Your Tuesday Briefing - The New York Times

Inside Ukraine’s Brutal Detentions in Russia Hundreds of Ukrainian civilians, mostly men with military experience or of fighting age, m...


Hundreds of Ukrainian civilians, mostly men with military experience or of fighting age, missing since the start of the war in Ukraine in February. In some cases, they were detained by Russian troops or their proxies, held in basements, police stations and filter camps in Ukrainian areas controlled by Russia and ended up incarcerated in Russia.

In interviews with The Times, detainees described how they were transported from place to place, beaten and repeatedly given electric shocks during interrogations. Others were shot, they said. No one knows exactly how many people have been sent to Russian prisons, although the UN has documented 287 cases of enforced disappearances and arbitrary detentions and says the total is almost certainly higher.

A former detainee said interrogations aimed at obtaining information about Ukrainian military positions and groups were often unnecessary, as physical force was used before he could answer a question. “They don’t believe anything you say, even if you’re telling the truth,” he said. “You cannot prove your innocence.”

In other wartime news:

  • American basketball star Brittney Griner appealed his conviction on drug trafficking charges. A senior Russian diplomat has spoken of a possible prisoner swap.

  • Ukrainian factories are to the westaway from Russian bombs, causing a land rush.


William Ruto, former vice-president of Kenya, was declared the winner of the country’s presidential election yesterdayseemingly ending an unpredictable neck and neck battle that has seen millions of Kenyans eagerly watch the results. Read our profile of Ruto.

The last three elections in Kenya have been marred by disputed results that have led to lawsuits and street violence. These crises had prompted the electoral commission to make extraordinary efforts to ensure a clean vote this time – it posted images on its website showing results from more than 46,000 polling stations. But the losing candidate, Raila Odinga, rejected the result even before it was announced. His top aides said the election was “mishandled” and called on those responsible to be arrested.

After a winner was named, pandemonium erupted in the room where the votes had been counted, sending chairs and fists flying. Four of the seven election commissioners refused to verify the vote and stormed out, casting doubt on a result that will almost certainly end up in court. Odinga plans to address the nation today, a spokesperson said.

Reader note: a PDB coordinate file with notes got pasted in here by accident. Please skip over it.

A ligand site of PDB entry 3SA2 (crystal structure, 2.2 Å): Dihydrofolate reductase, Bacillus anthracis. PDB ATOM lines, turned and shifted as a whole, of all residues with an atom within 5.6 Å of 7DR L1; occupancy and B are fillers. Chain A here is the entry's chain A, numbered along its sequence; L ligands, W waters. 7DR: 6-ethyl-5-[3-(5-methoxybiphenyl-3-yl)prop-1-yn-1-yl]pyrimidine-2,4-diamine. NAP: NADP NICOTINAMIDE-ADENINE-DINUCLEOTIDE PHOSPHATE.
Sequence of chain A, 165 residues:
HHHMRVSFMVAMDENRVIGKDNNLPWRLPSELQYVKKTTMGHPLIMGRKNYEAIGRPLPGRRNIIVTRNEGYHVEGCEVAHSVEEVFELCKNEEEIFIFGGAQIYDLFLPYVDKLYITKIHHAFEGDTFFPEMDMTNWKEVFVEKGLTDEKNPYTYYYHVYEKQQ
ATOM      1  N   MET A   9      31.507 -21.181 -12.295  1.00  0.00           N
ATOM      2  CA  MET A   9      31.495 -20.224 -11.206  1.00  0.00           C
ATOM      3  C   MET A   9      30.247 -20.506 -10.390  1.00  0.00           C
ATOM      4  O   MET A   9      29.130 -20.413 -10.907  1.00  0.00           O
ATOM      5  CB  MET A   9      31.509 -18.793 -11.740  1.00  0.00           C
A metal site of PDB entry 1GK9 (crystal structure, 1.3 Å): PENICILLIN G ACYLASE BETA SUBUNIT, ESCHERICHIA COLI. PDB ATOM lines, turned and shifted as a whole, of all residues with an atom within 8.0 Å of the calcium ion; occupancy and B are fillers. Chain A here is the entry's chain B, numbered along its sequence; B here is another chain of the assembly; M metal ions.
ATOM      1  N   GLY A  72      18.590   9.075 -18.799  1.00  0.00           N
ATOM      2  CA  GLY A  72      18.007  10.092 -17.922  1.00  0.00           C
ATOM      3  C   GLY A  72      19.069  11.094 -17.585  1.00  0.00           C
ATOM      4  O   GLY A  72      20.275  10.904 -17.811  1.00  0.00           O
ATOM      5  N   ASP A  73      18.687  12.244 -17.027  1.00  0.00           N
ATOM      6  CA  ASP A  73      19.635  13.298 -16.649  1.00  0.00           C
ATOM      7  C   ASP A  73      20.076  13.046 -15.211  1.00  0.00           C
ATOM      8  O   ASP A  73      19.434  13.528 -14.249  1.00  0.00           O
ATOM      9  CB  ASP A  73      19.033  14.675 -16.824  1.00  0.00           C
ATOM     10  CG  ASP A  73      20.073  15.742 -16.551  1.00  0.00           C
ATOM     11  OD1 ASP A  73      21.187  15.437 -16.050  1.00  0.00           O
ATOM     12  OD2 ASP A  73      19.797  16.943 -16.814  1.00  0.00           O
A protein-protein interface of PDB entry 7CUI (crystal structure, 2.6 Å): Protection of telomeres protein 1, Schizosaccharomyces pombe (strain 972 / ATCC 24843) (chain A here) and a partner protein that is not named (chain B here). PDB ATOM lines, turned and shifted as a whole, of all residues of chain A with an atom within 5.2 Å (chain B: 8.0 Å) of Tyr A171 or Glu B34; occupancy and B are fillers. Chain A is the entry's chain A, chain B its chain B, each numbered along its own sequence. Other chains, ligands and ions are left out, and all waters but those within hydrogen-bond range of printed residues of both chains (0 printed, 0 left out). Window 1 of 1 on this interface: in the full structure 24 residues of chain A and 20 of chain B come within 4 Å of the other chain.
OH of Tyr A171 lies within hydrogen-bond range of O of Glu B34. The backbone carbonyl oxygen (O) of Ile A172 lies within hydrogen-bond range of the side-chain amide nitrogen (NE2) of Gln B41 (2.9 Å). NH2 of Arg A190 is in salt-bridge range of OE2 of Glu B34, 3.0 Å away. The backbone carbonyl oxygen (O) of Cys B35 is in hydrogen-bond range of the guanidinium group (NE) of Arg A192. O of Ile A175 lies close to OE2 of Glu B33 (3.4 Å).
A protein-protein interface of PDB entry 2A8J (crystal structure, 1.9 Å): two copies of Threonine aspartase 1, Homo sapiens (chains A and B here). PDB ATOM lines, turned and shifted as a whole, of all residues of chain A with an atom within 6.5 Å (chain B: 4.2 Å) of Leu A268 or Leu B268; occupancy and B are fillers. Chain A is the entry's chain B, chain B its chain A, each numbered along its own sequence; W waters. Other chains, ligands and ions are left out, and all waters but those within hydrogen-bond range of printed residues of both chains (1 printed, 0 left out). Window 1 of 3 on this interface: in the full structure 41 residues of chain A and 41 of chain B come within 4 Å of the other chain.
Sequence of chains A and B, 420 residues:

By the numbers: Ruto won 50.49% of the vote, against 48.85% for Odinga, a difference of only 233,211 votes but enough to avoid a second round.

Britain yesterday became the first country to authorize a coronavirus vaccine that targets two variants, the original virus, and Omicron, the variant that became dominant during the winter. Half of each dose of the vaccine made by Moderna will target the original variant, and the other half will target Omicron.

In a statement, Moderna said it was working with UK health authorities to distribute the new vaccine. It was unclear when the snaps would be made available to the public. The drugmaker said it had completed regulatory submissions for the vaccine in Australia, Canada and the EU. He expected further clearance decisions in the coming weeks.

More than 75% of Britons are fully vaccinated and 60% have received an extra dose. In comparison, in the United States, 67% of the population is fully vaccinated and only 32% have received an additional dose. Globally, 64% of the population is fully immunized.

Results: In clinical trials in adults, researchers found that the vaccine, an updated version of Moderna’s original Covid vaccine, generated a good immune response to both variants, as well as the BA.4 and BA subvariants. .5.

Worker productivity tools, once common in lower-paying jobs, are being used for more white-collar roles. Companies say the tools can be effective and responsible. But in interviews, workers described being followed as “demoralizing”, “humiliating” and “toxic”.

In one case, employees who had forgotten to activate their time counter had to appeal to be paid. “You’re supposed to be a trusted member of your team, but there was never trust that you were working for the team,” said a former executive.

A recent trend in entertainment is questioning what a table – and the food on it – should look and do, reports Alice Cavanaugh for T Magazine.

The new diner doesn’t just offer delicious food: it can be immersive, even slightly surreal. “Disappeared, or at least put aside, the flowers and the porcelain; in their place, it is an upheaval of the very idea of ​​decoration,” she writes. Think blocks of couscous and bulgur reminiscent of the faded splendor of ancient ruins, or trees made of asparagus and langoustines.

Treating food as ornamentation has a long historical precedent. In ancient Greece, the banquet was a way to impress others with one’s wealth and status. And in 1932, the controversial Italian poet and art theorist Filippo Tommaso Marinetti, who founded the Futurist movement, described how the presentation of food should delight all five senses.

That’s it for today’s briefing. Thanks for joining me. -Natasha

Pam Belluck of PS The Times won the Victor Cohn Award for Excellence in Medical Science Reporting for its coverage of Covid-19.

The last episode of “The Dailytalks about a tax loophole in the United States for a select Wall Street group.

You can reach Natasha and the team at briefing@nytimes.com.

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